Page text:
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    • Member Info
      • Native Language:
      • Portuguese
      • Home Country:
      • Tuvalu
      • Current Location:
      • Tuvalu

    • Join Date: Oct 2007
    • Posts: 1,860
    #1

    which verb, please?

    please, talking to the staff at the front desk of a hotel I would like to say the following sentence:

    "Please, I am looking for a lady in a group of young people who is ____ in this hotel. Her name is Manuela and I wonder if you could let me know her room number, please.".


    please, which word should I use to fill the blank?

    "lodged"?
    "staying"?
    "a guest"?

    thanks.

    • Member Info
      • Native Language:
      • Chinese
      • Home Country:
      • China
      • Current Location:
      • China

    • Join Date: May 2008
    • Posts: 468
    #2

    Re: which verb, please?

    Quote Originally Posted by jctgf View Post
    please, talking to the staff at the front desk of a hotel I would like to say the following sentence:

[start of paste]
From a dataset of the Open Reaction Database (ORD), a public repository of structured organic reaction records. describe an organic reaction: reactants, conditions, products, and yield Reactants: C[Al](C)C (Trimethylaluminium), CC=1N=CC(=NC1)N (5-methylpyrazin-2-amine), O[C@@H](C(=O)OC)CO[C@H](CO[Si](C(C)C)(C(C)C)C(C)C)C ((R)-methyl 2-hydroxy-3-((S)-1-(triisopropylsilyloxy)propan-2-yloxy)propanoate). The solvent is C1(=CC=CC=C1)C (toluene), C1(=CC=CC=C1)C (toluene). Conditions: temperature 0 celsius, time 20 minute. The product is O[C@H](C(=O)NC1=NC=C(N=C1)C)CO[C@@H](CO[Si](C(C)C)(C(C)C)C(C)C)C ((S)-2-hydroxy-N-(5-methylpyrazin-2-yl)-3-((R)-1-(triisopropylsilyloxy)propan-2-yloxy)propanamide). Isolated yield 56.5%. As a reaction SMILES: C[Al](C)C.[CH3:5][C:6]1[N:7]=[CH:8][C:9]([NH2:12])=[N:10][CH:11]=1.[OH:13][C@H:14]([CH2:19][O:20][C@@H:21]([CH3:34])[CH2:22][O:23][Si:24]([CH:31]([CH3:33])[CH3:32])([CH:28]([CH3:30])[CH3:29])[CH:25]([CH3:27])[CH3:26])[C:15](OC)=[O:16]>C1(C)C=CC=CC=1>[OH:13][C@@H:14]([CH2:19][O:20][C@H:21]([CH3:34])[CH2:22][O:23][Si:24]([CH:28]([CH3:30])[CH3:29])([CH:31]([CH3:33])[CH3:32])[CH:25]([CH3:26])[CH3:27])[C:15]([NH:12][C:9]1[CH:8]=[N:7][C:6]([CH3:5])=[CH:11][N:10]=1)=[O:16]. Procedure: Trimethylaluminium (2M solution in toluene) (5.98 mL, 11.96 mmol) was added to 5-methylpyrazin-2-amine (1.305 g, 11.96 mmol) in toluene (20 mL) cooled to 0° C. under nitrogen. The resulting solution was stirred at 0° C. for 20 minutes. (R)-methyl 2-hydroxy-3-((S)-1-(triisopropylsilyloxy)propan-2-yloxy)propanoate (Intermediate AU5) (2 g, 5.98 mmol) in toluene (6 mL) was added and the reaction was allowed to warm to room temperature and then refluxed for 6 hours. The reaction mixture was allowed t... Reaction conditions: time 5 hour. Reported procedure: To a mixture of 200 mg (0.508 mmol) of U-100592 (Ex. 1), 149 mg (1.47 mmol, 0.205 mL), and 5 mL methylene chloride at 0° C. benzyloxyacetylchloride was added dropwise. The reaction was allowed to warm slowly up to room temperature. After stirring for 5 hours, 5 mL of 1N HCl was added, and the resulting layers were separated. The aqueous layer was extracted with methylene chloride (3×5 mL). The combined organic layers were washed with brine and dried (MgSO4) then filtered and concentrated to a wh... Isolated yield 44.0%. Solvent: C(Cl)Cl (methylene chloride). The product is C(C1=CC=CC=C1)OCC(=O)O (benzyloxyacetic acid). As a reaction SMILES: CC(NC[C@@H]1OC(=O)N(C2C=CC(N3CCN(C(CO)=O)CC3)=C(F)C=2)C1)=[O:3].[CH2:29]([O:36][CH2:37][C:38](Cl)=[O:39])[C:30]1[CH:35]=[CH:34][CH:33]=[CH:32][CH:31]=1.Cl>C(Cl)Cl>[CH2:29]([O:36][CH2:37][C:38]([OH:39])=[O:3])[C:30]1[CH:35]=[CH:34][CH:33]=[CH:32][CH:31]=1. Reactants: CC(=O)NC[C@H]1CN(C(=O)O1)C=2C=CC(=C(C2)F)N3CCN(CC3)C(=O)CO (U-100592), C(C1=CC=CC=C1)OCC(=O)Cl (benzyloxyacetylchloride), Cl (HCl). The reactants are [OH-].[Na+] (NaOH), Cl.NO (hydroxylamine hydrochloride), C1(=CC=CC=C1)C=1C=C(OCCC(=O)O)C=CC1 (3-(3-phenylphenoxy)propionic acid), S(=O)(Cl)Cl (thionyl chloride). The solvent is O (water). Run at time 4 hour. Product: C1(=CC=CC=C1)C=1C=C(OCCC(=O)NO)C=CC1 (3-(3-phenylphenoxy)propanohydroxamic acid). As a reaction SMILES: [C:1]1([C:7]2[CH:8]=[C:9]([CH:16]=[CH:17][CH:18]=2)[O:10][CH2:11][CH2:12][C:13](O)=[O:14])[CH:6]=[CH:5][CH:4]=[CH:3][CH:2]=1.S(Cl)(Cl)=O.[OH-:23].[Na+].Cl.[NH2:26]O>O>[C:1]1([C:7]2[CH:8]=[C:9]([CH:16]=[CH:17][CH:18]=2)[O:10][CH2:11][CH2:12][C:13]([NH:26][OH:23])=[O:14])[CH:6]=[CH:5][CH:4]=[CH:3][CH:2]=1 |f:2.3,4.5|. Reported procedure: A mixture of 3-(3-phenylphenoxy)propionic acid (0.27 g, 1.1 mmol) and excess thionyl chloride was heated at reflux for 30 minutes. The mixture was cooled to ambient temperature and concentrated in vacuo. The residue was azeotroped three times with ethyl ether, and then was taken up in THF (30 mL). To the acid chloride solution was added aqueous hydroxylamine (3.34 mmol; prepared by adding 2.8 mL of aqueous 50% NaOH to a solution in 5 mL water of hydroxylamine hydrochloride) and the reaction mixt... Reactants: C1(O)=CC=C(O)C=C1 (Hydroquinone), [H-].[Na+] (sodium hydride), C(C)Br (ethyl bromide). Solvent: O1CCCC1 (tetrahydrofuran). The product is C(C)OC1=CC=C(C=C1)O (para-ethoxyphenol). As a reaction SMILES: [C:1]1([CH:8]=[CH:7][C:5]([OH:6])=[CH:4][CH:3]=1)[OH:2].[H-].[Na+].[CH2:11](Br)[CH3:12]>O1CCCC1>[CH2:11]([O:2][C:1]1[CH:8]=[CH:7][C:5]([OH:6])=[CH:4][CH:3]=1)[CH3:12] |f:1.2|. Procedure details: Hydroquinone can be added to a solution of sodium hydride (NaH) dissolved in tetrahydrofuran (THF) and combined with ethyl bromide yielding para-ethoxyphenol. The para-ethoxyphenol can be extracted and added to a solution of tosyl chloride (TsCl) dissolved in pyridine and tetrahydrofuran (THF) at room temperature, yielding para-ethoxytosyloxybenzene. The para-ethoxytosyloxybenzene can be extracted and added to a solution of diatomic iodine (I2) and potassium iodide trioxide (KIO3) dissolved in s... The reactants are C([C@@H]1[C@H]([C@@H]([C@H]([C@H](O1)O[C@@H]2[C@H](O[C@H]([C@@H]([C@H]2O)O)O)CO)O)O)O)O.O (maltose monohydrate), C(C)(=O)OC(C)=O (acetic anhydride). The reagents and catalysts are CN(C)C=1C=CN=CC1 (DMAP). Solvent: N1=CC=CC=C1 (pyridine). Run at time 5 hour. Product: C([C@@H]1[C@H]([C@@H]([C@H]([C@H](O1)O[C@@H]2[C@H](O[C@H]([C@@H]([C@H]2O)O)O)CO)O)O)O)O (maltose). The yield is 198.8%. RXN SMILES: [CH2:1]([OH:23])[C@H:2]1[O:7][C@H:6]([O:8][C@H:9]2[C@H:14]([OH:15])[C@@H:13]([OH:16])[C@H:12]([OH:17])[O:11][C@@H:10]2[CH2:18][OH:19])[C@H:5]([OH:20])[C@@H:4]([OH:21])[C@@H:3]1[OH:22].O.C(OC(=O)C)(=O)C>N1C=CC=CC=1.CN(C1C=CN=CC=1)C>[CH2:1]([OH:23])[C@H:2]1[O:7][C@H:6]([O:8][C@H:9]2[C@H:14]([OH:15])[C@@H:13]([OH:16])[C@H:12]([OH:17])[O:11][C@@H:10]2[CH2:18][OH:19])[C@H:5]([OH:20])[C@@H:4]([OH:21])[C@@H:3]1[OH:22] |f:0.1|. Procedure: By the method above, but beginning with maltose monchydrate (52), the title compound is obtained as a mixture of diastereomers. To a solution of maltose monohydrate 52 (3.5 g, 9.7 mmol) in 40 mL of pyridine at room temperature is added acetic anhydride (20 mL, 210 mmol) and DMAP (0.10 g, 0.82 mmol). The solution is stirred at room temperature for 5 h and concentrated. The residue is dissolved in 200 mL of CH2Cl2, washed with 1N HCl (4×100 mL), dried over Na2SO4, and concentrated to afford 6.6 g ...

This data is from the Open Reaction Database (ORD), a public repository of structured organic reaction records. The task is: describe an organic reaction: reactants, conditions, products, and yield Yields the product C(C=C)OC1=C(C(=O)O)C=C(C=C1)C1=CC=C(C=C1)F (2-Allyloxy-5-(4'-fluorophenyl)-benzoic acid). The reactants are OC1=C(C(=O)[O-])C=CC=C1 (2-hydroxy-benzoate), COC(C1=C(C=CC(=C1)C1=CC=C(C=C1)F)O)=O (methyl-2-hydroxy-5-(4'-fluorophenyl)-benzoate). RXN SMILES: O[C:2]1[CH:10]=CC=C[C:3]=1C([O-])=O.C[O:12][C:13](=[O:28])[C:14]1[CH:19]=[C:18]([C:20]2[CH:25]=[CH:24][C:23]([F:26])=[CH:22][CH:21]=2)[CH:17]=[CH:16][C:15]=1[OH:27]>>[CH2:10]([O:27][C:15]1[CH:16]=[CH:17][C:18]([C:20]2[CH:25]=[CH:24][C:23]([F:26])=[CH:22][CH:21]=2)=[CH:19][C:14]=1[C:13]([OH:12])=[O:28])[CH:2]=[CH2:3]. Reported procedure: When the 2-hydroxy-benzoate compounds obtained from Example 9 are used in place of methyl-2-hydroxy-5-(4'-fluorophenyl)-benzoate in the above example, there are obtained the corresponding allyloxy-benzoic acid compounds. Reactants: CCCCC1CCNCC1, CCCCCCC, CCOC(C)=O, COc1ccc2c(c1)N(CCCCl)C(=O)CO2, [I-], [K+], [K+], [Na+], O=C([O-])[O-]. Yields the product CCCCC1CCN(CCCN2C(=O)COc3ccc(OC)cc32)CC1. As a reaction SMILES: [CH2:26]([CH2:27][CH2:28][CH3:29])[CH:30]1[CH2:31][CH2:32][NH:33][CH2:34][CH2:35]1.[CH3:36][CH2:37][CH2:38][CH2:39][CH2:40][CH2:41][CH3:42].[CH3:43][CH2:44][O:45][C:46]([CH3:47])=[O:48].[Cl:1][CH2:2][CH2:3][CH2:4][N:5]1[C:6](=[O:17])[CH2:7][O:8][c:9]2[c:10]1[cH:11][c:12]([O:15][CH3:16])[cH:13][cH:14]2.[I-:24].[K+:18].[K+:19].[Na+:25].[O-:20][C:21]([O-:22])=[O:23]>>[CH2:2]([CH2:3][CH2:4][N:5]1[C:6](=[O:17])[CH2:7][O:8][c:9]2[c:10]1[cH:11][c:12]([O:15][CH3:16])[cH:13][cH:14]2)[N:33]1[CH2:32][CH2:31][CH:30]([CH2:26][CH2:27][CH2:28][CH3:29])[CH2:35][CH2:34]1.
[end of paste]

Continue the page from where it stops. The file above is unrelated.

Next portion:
"Please, I am looking for a lady in a group of young people who is ____ in this hotel. Her name is Manuela and I wonder if you could let me know her room number, please.".

    please, which word should I use to fill the blank?

    "lodged"?
    "staying"?
    "a guest"?

    thanks.
    It seems to me any of them is OK, but I still prefer "staying" personally.


    • Join Date: Nov 2007
    • Posts: 5,409
    #3

    Re: which verb, please?

    "...who is staying at this hotel" is appropriate for a hotel up to 3 stars if you are actually in the hotel and asking at the desk, or asking someone also staying in the hotel.

    4 stars+ : "...who is a guest at this hotel."
    Super-rich and super-swanky hotel: "...who is a guest with this hotel" - not likely to come out of my mouth...or, I guess, yours.

    Note: staying in this hotel.

    "The action of the plot now shifts to the Mayfair Hotel, and to Lady Cynthia who is staying in this hotel with her mother, the Dowager Duchess..."

    'in' is used to locate the action firmly to 'inside' the hotel, whereas 'at' is used to indicate a more general idea of location.
    He is at school.
    Children should not talk in school/class.

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